Fragment of glass cup

eMuseumPlus

Image courtesy of Benaki Museum

I know this isn’t the most visually appealing object ever (surprising right?) but I stumbled upon it at the Benaki Museum during my stay in Athens (expect some reviews soon!) and it intrigued because it’s stamped with a personification of the city of Tyre. I’m not hugely familiar with glass making and decoration techniques, since glass only starts to be used at the very end of the period I’m most interested in. This cup fragment is from the late 3rd-early 4th century A.D, so Roman times. I don’t have much information about it, just what the museum label says to me; and part of that is that it was found in Syria. Syria could mean largely Syria and Lebanon so it’s not excluded that this object might have been found in the actual city of Tyre, but don’t take my word for it.

I think it’s cool that cities have personifications, and this isn’t the first time I’ve encountered that of Tyre. It also helps archaeologists that this fragment is inscribed with the name of the city. In addition to the city of Tyre in the center, you can see the hand of a Nike holding a wreath, and the scales of justice. Side note, Nikes were victory goddesses in Ancient Greece so now you know a fun fact about the origin of the name of the brand.

So stay tuned for reviews of museums and activities in Athens and Crete, and I’m going to the Basque country next week as well so you can also expect a review of the Guggenheim Bilbao!

Seashore

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Image courtesy of Heels and Wheels

Roy Lichtenstein is my favorite pop artist. He didn’t only paint comic book style scenes. In fact, he also sculpted (I’ve seen two of his Brushtrokes sculptures in real life) and experimented with a variety of materials. Landscapes are a subject he tackled throughout his career. When you think about it, these landscapes are not that far from the comic book universe, as they would work as background and they are stylistically similar to Lichtenstein’s most famous artworks. His landscapes are also some of the pieces where he experimented a lot with materials. In a lot of the seascapes he made he used Rowlux, which is a holographic plastic-y material that he found quite fitting to represent the undulations of the sea. I chose Seashore because I like the visual rendering of the paint dotting better than the Rowlux, but you can check out the exhibition catalogue of the exhibition Roy Lichtenstein: Between Sea and Sky that took place last summer at Guid Hall here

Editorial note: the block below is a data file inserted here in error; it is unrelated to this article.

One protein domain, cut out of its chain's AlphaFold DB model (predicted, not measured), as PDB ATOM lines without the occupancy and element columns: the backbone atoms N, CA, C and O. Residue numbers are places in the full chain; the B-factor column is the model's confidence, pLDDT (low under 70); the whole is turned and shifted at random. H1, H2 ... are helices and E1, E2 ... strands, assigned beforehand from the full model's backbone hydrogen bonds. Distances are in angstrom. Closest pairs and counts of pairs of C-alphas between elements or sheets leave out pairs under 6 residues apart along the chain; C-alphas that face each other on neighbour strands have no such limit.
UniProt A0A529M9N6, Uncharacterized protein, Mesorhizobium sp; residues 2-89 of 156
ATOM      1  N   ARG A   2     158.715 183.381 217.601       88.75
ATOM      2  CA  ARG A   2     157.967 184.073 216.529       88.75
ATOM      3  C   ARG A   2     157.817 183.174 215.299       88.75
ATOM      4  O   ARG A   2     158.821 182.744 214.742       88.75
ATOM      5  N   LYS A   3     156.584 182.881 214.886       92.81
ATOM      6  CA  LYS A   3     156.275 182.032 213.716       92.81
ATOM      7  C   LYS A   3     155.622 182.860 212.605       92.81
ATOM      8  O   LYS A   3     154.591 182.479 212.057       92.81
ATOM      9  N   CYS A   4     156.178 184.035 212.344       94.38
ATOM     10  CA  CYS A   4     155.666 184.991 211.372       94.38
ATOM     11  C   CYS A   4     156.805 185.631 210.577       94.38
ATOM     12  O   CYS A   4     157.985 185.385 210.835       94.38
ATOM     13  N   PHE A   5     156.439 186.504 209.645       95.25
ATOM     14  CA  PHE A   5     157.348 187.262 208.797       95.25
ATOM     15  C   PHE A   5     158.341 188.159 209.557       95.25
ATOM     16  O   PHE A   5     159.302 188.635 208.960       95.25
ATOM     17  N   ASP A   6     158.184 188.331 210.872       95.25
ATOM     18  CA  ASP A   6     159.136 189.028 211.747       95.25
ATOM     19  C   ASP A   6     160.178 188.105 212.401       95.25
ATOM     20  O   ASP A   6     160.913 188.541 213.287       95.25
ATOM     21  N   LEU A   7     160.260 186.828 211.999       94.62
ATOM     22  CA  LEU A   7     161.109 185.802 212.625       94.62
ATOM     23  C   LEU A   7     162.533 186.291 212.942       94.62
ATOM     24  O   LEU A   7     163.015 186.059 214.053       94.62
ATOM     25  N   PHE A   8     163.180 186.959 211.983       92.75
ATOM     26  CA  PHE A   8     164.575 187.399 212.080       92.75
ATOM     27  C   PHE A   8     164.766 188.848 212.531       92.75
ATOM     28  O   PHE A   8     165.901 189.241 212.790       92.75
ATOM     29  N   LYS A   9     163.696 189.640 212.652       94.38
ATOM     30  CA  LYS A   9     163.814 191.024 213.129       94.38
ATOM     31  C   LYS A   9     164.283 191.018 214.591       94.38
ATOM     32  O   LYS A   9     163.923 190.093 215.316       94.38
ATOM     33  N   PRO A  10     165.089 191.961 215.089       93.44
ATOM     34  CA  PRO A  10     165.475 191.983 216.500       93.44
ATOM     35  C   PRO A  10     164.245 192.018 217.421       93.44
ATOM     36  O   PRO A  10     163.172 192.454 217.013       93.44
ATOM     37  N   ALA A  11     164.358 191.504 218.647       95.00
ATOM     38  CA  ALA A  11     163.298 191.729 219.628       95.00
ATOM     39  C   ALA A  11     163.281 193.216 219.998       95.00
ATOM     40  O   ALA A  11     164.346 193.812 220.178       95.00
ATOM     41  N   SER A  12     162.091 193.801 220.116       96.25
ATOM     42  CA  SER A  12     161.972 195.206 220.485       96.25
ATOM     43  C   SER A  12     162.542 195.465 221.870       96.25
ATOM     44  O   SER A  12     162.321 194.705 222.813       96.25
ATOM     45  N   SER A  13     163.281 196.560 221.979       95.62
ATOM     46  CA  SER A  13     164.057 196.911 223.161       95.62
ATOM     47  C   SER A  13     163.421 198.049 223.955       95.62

Above we have an oil on plexiglas  painting from 1964 which belongs to the Roy Lichtenstein Foundation. Lichtenstein uses his usual dotting technique to render the different layers of the sea, sky and rocks. This was painted on different layers of plexiglas for added depth. As always with Lichtenstein, it’s interesting that the small elements, bold lines and tiny dots form the complete picture. This painting only has 4 colors. No nuances in shading or anything. It’s simple but it has a dimension, which is something that I particularly appreciate with Lichtenstein in comparison to some other pop artists.

Anna’s Mess

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Image courtesy of Anna Polyviou

This dessert has 9 elements! It was created by Australian chef Anna Polyviou, who’s quite unconventional but super pro. As you can see in the video below, the dessert is meant to be smashed on a plate before being eaten. I still can’t decide if I find it cool or way too hipster but as you may know if you’re a regular reader, I like interactive art.

Also two good news:

  1. You can get Anna’s Mess at the Shangri-la in Sydney until July 11 (which makes it pretty much an exhibition)
  2. If you’re like me, an unfortunate human being who doesn’t live anywhere near Sydney, you can do it yourself. I mean yeah the recipe requires two ovens, 39 ingredients, and 73 steps no biggie. But hey at least it’s there for adventurous spirits.

Bits and Pieces

Today we’re starting a new exhibition, Bits and Pieces which will be looking at details, miniature items, and small components  of bigger pieces.

This installation by German artist Nils Volker inspired the name and theme of the exhibition.It consists of 108 expandable toys suspended in space. The balls are moved by small motors (each one has its own) for smooth movement. This installation was on display for a month at Gallery Nome in Berlin, and you can learn more about it here.

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Images and video courtesy of the artist